Threat Actor Update: Opportunistic and Strategic Information Gain Will Likely Drive Further APT Cyber Conflict Outside the Russia-Ukraine War
Since the beginning of April, EclecticIQ analysts have noted increased open-source reporting of APT groups using Ukraine war themes in phishing attacks targeting countries not directly participating in the conflict (1, 2, 3). APT groups with alleged links to China, Iran, North Korea, and an unidentified Spanish-speaking APT have been identified carrying out these attacks, in addition to Russia.
EclecticIQ analysts evaluate this behavior as typical of APT groups that are already continually adjusting operations to remain effective and breach new targets. As the war continues, its progression provides attention-grabbing themes used to direct cyberattacks at users who are most likely to engage with that material. The majority of APT attacks are aimed at information theft, based on malware used in campaigns that lend heavily to remote access and information gathering, and the initial access vectors.
Less common attacks are possibly aimed at strategic service disruption as part of more complex State-on-State conflict (4, 5, 6, 7). The April 12 attack targeting a Bremen-based German wind power company represents the third attack on a German wind power company since the start of the war. This third attack is alleged to be linked to the war in Ukraine based on initial comments from “experts” connected to the matter. It is possible that ransomware attacks will also serve as an extension of strategic activities of APT groups connected to State interests, providing both disruption and strategic information gain.
New and Noteworthy: Law Enforcement Operations Chip Away at Illicit Markets With Little Effect
On February 27th RaidForums’ primary command and control infrastructure was taken down and US law enforcement placed an announcement on the landing page (8). RaidForums was a very popular marketplace that often advertised illicit cyber-related activities. A separate law enforcement operation recently took down the Hydra marketplace (9). Many, many more dark marketplaces remain available through the internet and TOR.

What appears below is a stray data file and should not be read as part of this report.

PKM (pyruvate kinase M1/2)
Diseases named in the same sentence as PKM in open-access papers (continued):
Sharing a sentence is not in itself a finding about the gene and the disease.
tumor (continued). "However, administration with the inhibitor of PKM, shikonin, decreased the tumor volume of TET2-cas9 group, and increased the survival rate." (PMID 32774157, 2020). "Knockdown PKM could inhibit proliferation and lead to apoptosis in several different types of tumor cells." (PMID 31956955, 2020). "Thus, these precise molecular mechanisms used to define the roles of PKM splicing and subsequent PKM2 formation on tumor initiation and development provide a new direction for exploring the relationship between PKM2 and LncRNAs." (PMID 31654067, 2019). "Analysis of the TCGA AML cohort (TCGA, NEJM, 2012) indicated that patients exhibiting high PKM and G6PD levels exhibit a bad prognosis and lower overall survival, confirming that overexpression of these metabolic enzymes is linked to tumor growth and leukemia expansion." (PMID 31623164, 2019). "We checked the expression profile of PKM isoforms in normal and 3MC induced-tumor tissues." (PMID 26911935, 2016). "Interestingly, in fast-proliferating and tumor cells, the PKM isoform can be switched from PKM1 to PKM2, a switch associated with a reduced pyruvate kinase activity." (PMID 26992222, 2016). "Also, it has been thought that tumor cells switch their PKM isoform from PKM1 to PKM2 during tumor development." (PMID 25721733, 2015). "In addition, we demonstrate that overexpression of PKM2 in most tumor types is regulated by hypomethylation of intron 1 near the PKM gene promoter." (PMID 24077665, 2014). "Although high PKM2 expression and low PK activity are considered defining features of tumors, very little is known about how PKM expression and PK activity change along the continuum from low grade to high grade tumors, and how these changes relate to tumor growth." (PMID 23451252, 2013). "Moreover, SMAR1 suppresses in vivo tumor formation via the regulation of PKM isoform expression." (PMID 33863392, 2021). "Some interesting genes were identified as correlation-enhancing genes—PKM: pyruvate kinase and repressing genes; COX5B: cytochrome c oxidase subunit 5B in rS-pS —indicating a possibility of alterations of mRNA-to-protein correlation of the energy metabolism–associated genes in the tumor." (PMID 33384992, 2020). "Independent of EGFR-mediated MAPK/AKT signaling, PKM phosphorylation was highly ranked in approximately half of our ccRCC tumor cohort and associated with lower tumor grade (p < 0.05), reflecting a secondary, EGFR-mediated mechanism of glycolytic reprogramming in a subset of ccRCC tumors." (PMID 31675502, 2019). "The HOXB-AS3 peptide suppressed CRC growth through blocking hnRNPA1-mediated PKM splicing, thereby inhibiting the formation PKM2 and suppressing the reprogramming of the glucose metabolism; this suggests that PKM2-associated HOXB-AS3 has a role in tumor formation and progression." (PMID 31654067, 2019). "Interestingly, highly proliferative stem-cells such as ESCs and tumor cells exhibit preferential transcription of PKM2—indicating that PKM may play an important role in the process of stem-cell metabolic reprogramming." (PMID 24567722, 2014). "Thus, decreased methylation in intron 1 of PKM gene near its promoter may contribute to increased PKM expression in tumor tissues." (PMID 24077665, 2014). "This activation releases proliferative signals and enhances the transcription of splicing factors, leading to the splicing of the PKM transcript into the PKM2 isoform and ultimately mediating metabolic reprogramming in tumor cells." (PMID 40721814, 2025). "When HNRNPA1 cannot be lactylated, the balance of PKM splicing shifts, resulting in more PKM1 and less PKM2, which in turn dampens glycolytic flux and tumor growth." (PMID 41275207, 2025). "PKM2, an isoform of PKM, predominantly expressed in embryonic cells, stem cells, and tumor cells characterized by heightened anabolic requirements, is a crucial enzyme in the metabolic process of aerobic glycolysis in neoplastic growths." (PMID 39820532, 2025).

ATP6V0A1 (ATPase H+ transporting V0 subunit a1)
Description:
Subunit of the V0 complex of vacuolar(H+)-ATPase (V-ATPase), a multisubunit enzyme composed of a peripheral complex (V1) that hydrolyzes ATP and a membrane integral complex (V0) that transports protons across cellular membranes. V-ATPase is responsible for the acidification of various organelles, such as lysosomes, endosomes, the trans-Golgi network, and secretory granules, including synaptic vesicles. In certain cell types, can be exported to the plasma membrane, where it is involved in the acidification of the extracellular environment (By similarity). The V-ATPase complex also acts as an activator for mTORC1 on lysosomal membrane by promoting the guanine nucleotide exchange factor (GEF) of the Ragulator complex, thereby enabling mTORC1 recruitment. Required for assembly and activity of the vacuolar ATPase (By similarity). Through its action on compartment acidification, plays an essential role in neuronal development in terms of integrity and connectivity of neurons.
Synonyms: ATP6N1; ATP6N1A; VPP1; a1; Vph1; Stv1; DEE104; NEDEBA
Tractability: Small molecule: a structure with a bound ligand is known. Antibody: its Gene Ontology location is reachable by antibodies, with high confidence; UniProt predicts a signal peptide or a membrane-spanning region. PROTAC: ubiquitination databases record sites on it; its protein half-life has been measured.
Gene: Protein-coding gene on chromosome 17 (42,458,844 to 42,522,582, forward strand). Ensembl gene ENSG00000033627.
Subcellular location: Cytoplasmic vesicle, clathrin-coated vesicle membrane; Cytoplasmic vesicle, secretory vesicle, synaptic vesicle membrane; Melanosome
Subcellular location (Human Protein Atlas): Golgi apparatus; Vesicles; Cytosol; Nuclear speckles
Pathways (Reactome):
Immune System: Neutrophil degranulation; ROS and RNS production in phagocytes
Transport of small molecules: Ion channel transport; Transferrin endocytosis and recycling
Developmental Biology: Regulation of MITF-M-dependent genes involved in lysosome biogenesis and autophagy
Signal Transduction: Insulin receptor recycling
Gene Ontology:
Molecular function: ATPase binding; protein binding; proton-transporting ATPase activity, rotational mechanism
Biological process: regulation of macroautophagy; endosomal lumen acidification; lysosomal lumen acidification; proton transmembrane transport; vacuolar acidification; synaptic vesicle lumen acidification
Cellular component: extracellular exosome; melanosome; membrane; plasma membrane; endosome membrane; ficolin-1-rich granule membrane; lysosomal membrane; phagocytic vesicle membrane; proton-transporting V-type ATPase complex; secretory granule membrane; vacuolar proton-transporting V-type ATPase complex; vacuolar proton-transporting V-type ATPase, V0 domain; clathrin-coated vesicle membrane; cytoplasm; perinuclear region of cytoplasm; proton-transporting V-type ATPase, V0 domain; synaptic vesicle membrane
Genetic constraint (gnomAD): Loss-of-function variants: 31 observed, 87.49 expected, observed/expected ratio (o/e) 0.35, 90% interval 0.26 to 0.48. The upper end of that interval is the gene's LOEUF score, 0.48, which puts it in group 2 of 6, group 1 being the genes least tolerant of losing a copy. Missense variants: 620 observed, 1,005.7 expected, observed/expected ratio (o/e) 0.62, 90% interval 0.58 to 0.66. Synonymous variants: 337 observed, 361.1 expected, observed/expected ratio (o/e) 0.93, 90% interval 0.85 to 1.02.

These sanctioned operations demonstrate a degree of prioritization of official resources aimed at combating these prevalent websites. Targeted takedowns are very likely not have a significant effect on the larger landscape for the exchange of illicit goods and data. The primary administrator of RaidForums started the service when he was about 14 years old. This is a very clear indication of how easily these markets are set up and maintained. Much like a literal hydra, dark marketplaces will continue to spring up in different forms, hosted in various countries, offering the same services, and end-users will migrate to new sites with ease. A 2020 study of almost 40 million users’ activity across dark markets found that the ecosystem is resilient and largely aided by fluid user migration (https://www.nature.com/articles/s41598-020-74416-y) Narrowing the time between identification and takedown of dark marketplaces is likely to provide further, a more effective deterrent for threat actors involved in creating and maintaining infrastructure.
You might also be interested in:
Issue #06 : Racoon Stealer Development Hiatus, Updates on LAPSUS$ and North Korean State Backed Operations
Issue #05: Russo-Ukrainian Cyberattacks, and Updates on Lapsus$ and Conti Ransomware Operations
Issue #04: MuddyWater APT attributed to Iranian Ministry of Intelligence and Security, and the Increasing Global Ransomware Threat
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